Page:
Genesis Among First in Nation to Use New Dissolving Heart Stent
Two days after federal regulators approved use of a revolutionary new dissolving coronary artery stent, Genesis became one of the first hospitals in the country to use it.
During a July 7 Cardiac Cath Lab procedure, 73-year-old Dennis Dean of Eldridge, Iowa, is believed to be the second person in the country to receive the Absorb stent following approval by the U.S. Food and Drug Administration (FDA). The Absorb stent is a new device designed to be absorbed into the bloodstream over time after it is implanted. It was approved for commercial use in the United States by the FDA on July 5.
The team that performed the procedure was led by Jon Robken, M.D., F.A.C.C., F.C.C.P., Cardiovascular Medicine, P.C. (CV Med), and Medical Director of the Genesis Structural Heart Program. It also included Kara Schanfish, Cardiovascular Specialist-RTR; Lynette Lennon, Cardiovascular Specialist-RTR/PACS Program Coordinator; and Sally Meister, RN. The patient, Dean, was discharged from the hospital the next day.
Because of its participation in Absorb clinical trials, Genesis is one of only a handful of interventional cardiology centers in the country to gain initial use of the Abbott Laboratories stent, the first-of-its-kind medical device. Stents are small, expandable mesh tubes used to open blocked arteries in people with Coronary Artery Disease. Coronary Artery Disease affects 15 million people in the United States and remains a leading cause of death worldwide, despite decades of therapeutic advances.
While stents are traditionally made of metal, Abbott's Absorb scaffold is made of polylactide, a naturally dissolving material similar to dissolving sutures. Absorb disappears completely in approximately three years, after it has done its job of keeping a clogged artery open and promoting healing of the treated artery segment. By contrast, metal stents are permanent implants that restrict vessel motion for the life of the person treated.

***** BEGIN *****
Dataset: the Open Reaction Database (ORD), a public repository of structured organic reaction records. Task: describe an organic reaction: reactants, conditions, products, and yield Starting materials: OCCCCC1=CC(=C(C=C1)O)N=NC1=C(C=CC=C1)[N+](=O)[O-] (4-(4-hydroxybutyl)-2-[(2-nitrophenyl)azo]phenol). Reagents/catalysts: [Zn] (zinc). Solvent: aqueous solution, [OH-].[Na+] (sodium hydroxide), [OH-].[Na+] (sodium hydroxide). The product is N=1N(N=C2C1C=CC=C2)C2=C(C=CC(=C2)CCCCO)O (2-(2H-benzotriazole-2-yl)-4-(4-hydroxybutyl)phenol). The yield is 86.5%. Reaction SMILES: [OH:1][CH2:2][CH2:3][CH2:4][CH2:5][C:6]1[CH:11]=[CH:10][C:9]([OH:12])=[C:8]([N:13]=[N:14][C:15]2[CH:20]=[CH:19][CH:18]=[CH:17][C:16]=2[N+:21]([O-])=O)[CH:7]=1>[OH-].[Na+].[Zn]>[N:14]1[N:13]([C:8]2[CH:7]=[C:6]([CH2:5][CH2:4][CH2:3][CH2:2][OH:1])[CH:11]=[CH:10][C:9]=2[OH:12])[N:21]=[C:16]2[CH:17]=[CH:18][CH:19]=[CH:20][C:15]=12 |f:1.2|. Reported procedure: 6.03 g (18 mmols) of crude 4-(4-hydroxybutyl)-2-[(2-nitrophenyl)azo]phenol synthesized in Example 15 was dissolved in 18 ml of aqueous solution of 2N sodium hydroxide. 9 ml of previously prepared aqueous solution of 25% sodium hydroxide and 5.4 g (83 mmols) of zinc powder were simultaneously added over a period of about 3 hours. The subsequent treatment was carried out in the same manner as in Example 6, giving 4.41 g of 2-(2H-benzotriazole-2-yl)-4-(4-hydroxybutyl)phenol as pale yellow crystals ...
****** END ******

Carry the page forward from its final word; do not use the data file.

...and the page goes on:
“The procedure went absolutely perfectly. The patient’s blockage was ideal for a bioresorbable scaffold,” said Dr. Robken. ”This is a very exciting advance in what we have to offer patients.
“We’ve learned through years of treating blockages in coronary arteries that it’s really important to have that vessel propped open and supported with a device for a good six months or so. During that time, a lot of the plaque, or blockage, gets reabsorbed and the artery grows new tissue. But beyond that six-month period, the stent is probably not necessary. The solution to that is to have a fully bioresorbable scaffold that starts to degenerate at six months, becomes softer, and after two-and-a-half to three years, is fully dissolved. The artery at that spot then can return to complete, normal function. It becomes smooth on the inside, is flexible again without residual plaque and can naturally dilate and narrow. That’s something we haven’t been able to offer patients in the past.”
The Absorb scaffold dissolves into water and carbon dioxide, basic natural substances already found in the body. No metal may also reduce the potential of future blockages that occur with permanent metallic stents, and allows easier access to other treatment options should they prove necessary in the patient's future.
“It’s exciting, it really is. I’m glad to get it done, I’m glad to have the doctor I’ve got and the nurses have just been terrific here,” said Dean. “Dr. Robken told me about it, how it was different from the rest, because I’ve got a few of the other ones (metal stents), that this one’s going to dissolve away. This is good, not just for me, but for anybody else who’s headed down this same road. This is a big thing.
“I love to ride motorcycle. I operate an excavator. I still work part time even though I’m retired. And I like to be able to do all those things. And the beauty of it is I should be able to after the procedure.”
Dr. Robken says Absorb isn’t appropriate for all blockages, but he envisions it being used initially in about 30 percent of the narrowings in new patients who haven’t had a previously documented blockage. He says that number could increase over time as refinements are made to the device and physicians gain experience with it.
“To have our hospital and our cardiologists chosen as one of the first sites to get the device in the United States really speaks to our program,” says Dr. Robken. “We have exceptionally good outcomes here, with low mortality, complication and readmission rates. Genesis and the cardiologists at CV Med are proud of the program, and this is one more reward for the work we’ve done in the past. We’re happy to have the scaffold and to be able to offer it to patients if they need it.”
In clinical studies conducted around the world, the Absorb bioresorbable stent demonstrated short- and mid-term outcomes comparable to the leading metallic stent—Abbott's Xience™ drug eluting stent.
Abbott's Absorb stent, sold commercially as the Absorb GT1 Bioresorbable Vascular Scaffold (BVS) system, is now available in more than 100 countries, including the United States, and has been used to treat more than 150,000 people with coronary artery disease worldwide.
For more information on Absorb, including important patient safety information, please visit www.dissolvingstent.com.